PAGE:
Cuyahoga County Court System Creates Problem Gambling Addiction Program

Individuals convicted of crimes stemming from problem gambling will have diversion program
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As the launch date for sports wagering in Ohio nears, concerns about problem gambling are also at the forefront.

In northeast Ohio, the Cuyahoga County Common Pleas Court is beginning a Problem Gambling Addiction Program to deal with criminal charges stemming from problem gambling. It’s the first such court program of this kind in the state and one of the few in the country.

The universal launch date for sports betting in Ohio is scheduled for Jan. 1, 2023. It’s anticipated that the number of individuals with problem gambling issues will increase with the launch of sports betting in the Buckeye State.

“A primary goal of our court is to help individuals overcome the difficulties that brought them into the justice system,” Cuyahoga County Common Pleas Court Administrative and Presiding Judge Brendan J. Sheehan said in a public statement. “By treating a person’s problem gambling addiction, we hope to eliminate the source of these criminal acts.”

Problem gambling is defined as the urge to gamble despite harmful negative consequences or a desire to stop, according to the National Council on Problem Gambling. A 2017 Ohio Gambling Survey reported that 10.3 percent of the general adult population can be recognized as low-risk, moderate-risk, or problem gamblers.  An estimated 0.9 percent fit the profile of problem gamblers.

Program has a precedent in Nevada

The Problem Gambling Addiction Program is being developed by the Cuyahoga County Common Pleas Court in partnership with Recovery Resources and Ohio for Responsible Gambling, which is a group collaboration involving the Ohio Lottery Commission, the Ohio Casino Control Commission, the Ohio State Racing Commission, and the Ohio Department of Mental Health and Addiction Services.  

“We are pleased to see this Problem Gambling Addiction Program launched in Cuyahoga County,” said Lori Criss, director of the Department of Mental Health and Addiction Services. “Governor Mike DeWine’s focus on addressing mental illness and addictions for overall wellness has changed thousands of lives for the better. This program will encourage recovery for those with gambling problems.”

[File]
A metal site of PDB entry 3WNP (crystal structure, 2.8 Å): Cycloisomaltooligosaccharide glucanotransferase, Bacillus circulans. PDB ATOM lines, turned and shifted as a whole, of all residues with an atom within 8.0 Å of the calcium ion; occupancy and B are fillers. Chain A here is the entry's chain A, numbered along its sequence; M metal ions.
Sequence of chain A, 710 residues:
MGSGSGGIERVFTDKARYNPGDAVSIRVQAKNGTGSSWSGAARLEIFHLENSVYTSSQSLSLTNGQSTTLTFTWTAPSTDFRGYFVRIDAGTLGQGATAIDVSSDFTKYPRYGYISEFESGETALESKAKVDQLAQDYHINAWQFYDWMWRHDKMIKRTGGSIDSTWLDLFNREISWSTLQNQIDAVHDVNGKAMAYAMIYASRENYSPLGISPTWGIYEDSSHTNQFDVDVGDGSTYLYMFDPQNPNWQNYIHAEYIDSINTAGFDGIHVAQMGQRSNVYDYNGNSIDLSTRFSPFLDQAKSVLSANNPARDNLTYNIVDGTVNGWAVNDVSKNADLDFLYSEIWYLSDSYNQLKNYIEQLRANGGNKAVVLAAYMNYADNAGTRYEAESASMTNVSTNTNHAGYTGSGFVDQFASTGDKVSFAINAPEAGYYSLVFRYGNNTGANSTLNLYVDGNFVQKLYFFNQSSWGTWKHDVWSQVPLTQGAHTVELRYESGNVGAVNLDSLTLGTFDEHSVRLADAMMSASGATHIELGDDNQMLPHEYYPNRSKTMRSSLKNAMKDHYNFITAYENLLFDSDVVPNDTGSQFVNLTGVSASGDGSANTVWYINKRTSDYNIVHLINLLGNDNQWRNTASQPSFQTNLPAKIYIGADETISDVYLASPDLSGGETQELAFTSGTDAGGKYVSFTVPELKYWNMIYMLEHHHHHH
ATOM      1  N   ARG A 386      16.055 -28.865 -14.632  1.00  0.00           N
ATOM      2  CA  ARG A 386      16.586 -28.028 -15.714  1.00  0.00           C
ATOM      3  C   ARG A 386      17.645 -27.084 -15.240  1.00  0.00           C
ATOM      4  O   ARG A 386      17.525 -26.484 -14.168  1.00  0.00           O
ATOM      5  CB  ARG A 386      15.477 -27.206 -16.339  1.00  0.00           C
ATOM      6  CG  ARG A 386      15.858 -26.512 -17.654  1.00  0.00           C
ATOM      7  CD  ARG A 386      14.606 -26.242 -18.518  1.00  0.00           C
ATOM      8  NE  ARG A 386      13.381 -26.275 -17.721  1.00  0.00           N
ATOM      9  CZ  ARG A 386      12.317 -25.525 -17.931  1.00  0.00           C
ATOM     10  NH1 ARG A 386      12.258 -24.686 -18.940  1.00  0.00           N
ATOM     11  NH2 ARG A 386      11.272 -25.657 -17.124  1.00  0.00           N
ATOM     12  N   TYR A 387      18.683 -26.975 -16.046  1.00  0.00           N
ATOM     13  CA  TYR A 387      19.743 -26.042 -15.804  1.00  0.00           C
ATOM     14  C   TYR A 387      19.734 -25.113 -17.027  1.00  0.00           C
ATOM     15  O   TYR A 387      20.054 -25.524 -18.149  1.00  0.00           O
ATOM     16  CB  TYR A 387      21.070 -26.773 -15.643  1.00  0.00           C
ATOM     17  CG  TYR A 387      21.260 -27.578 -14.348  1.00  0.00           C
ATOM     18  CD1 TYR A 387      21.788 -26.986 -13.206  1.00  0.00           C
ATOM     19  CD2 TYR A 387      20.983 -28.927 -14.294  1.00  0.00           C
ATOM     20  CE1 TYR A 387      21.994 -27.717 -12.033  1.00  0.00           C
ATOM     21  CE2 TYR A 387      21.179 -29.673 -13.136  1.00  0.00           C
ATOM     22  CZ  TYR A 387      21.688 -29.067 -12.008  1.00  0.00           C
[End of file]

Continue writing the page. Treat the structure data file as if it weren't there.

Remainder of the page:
Criminal defendants who may have a gambling problem are identified through a gambling assessment program. The program is being created to accommodate up to 50 individuals, and candidates for the program will be referred by the judge assigned to their case. Individuals who complete the program may have the opportunity to have any felony charge dismissed to avoid having a felony conviction on their record.

Gambling Recovery Officers, or specially trained court probation officers, will manage the Problem Gambling Addiction Program. The Gambling Recovery Officers will work alongside Recovery Resources and certified counselors, who will use programming to assist individuals with breaking the cycle of problem gambling.

A model for the program exists in Nevada, where a diversion court for problem gamblers charged with non-violent offenses began operating in 2018, many years after enabling legislation for it was enacted. Other states including New Jersey have seen bills introduced to create something similar, with officials noting the potential budget savings from reduced incarcerations. The former Michigan lawmaker who sponsored that state’s online gaming and sports betting legislation recently stated he wished such a court had been part of the gambling expansion law.

Program potentially a win-win

Keith Whyte, National Council on Problem Gambling executive director, endorsed the concept of gambling courts to work with individuals dealing with addiction issues. He said about a half-dozen states have had gambling courts in place to address problem gambling, but most haven’t been able to sustain their existence for various reasons.

Whyte was more optimistic about the future of the Cuyahoga County Common Pleas Court program.

“We think this is the initiative that has legs,” Whyte said. “We think this is the initiative that will become the national model.”

Whyte noted the involvement of multiple government agencies as reason to think it will prove successful in helping individuals and the county deal with problem gambling issues. Such programs can help individuals deal with “ethical and economical obligations,” he suggested, while offering them an opportunity to avoid receiving a felony conviction and jail time and reducing the number of costly court cases.

Whyte also observed that the program could help reduce prison overcrowding while making it possible for individuals to pay back debts they accumulated related to their gambling problem.

“I predict there’s going to be a net positive for the state and individuals,” Whyte said. “This is one of those situations where there are no losers, and only winners.”

Photo: Shutterstock

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